A section of the Black history map. Image: Hackney Council

The council has published an illustrated map of Hackney that celebrates the borough’s “deep and proud” Black history.

London-based artist Marcie Mintrose was commissioned by the Town Hall to produce the poster, which pinpoints landmarks past and present, such as the iconic Centerprise bookshop, Ridley Road Market and the headquarters of the Claudia Jones Organisation.

The map, created as part of the council’s ongoing Black History Season, is included in this month’s edition of Hackney Life, and can be downloaded online. Copies are also being sent to all of the borough’s schools.

Marcie Mintrose’s map of Black history in Hackney. Image: Hackney Council

Mintrose is known for featuring Black British people in her work. Her first solo exhibition, Windrush Women, was a series of 12 illustrations of influential Caribbean women that went on display in City Hall in 2018.

She said: “Showcasing Black British figures has always been a significant part of my practise as an illustrator, so I was thrilled to have the opportunity to spotlight some of the key figures who have contributed to Hackney’s rich heritage.”

The council is now inviting residents to put the poster up in their homes and classrooms and share their stories on social media using the #HackneyBlackHistory20 hashtag.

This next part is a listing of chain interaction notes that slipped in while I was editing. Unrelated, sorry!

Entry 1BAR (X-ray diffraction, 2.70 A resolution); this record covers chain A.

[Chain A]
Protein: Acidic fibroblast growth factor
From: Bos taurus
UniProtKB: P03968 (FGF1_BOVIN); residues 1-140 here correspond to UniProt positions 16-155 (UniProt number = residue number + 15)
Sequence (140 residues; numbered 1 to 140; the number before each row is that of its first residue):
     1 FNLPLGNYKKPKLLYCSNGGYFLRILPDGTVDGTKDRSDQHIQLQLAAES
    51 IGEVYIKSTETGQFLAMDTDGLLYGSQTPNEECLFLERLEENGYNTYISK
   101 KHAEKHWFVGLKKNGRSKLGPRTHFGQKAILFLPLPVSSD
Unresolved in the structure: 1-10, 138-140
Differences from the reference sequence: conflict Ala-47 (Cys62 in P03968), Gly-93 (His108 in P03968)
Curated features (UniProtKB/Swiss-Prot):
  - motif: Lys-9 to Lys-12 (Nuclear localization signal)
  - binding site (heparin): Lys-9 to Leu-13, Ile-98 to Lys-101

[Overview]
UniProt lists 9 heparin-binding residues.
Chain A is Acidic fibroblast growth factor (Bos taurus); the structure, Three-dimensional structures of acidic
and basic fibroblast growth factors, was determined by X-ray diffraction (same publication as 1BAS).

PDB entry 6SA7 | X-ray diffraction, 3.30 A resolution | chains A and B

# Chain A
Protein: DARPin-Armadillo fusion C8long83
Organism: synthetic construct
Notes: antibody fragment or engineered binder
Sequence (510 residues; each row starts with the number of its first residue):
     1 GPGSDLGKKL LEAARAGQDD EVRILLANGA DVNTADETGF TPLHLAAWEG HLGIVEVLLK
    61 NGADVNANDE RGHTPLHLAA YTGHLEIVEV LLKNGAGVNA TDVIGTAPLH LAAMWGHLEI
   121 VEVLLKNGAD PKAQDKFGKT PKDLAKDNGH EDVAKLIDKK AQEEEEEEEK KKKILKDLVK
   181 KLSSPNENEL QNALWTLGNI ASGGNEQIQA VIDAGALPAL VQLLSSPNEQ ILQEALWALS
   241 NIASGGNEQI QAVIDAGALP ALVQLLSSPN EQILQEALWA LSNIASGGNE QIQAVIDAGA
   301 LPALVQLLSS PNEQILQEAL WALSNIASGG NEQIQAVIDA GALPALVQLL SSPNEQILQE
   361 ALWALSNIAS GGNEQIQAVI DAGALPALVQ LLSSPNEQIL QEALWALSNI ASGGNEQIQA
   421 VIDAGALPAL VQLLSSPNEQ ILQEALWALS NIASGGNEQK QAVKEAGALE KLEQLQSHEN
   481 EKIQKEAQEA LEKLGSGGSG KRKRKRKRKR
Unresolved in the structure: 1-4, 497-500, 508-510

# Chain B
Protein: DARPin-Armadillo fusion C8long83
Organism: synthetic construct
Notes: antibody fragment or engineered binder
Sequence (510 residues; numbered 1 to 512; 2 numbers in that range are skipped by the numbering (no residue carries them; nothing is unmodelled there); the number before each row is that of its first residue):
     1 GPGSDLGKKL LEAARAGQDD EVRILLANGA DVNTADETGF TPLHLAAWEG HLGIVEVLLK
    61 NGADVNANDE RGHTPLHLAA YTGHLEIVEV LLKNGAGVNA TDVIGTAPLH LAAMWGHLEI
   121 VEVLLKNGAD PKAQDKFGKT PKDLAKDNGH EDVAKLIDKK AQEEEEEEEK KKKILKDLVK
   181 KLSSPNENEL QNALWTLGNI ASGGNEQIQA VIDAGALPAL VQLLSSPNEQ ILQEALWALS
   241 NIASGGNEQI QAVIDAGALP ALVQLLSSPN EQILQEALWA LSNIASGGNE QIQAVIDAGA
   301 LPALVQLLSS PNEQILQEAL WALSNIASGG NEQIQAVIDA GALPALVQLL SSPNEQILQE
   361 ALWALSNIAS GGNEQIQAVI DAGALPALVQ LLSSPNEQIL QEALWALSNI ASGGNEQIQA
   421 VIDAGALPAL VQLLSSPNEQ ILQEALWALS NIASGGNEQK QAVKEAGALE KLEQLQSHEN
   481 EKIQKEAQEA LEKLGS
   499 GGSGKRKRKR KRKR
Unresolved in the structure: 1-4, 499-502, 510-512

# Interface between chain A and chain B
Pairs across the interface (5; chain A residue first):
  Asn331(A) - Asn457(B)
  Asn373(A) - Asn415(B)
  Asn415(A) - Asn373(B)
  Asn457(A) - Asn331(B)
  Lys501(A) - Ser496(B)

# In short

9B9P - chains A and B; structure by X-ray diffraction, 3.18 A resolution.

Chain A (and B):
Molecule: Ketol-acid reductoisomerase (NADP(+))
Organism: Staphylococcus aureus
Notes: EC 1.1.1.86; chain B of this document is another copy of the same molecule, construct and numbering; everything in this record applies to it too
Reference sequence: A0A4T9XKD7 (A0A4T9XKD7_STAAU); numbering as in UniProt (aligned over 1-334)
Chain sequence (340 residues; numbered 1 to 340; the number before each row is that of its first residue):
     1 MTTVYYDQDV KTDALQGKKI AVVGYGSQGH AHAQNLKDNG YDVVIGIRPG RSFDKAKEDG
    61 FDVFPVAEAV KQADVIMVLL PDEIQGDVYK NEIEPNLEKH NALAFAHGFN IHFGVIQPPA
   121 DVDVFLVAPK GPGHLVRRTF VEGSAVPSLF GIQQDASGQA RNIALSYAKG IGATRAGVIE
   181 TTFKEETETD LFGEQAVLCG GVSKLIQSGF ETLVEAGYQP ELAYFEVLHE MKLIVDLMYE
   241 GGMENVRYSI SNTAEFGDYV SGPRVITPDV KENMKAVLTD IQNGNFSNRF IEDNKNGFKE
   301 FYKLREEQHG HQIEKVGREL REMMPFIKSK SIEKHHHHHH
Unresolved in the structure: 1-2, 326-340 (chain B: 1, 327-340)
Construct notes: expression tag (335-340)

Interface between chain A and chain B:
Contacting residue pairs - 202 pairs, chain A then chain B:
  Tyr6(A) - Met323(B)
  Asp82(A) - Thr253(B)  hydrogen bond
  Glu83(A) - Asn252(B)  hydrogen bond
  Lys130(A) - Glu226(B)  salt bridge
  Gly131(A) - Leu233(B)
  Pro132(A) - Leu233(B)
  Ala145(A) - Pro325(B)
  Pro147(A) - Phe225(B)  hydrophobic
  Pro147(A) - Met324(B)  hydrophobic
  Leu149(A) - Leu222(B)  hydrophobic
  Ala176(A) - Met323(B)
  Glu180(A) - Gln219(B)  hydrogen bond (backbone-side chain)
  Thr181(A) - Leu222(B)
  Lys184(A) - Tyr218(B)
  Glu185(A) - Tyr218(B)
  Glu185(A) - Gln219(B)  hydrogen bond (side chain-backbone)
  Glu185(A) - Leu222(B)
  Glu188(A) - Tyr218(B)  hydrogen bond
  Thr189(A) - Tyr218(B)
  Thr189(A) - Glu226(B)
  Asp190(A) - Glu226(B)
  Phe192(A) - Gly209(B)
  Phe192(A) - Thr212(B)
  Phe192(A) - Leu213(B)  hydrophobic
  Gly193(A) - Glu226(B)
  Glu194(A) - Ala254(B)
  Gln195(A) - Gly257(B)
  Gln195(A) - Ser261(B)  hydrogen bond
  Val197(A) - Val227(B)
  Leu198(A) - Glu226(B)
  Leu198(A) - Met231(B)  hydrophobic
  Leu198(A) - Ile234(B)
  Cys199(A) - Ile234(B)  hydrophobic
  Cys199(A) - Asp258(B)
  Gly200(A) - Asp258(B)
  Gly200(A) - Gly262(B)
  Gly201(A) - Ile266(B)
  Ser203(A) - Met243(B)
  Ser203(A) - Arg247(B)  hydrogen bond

The Town Hall’s lead on equalities and Windrush, Cllr Carole Williams, said: “Hackney’s Black history runs deep and proud. This map inspires us to think about the vast and valuable contributions African and Carribean people across the ages have brought specifically to our borough. 

“We want everyone to think inclusively about the DNA of Hackney as we continue with our review into landmarks and naming of our public spaces. We hope this well-designed, well-thought through map helps us do just that.”

To download the map and for more information on upcoming events in Hackney’s Black History Season, visit lovehackney.uk/black-history-season and hackney.gov.uk/black-history

To learn more about Marcie Mintrose’s work, head to marciemintrose.co.uk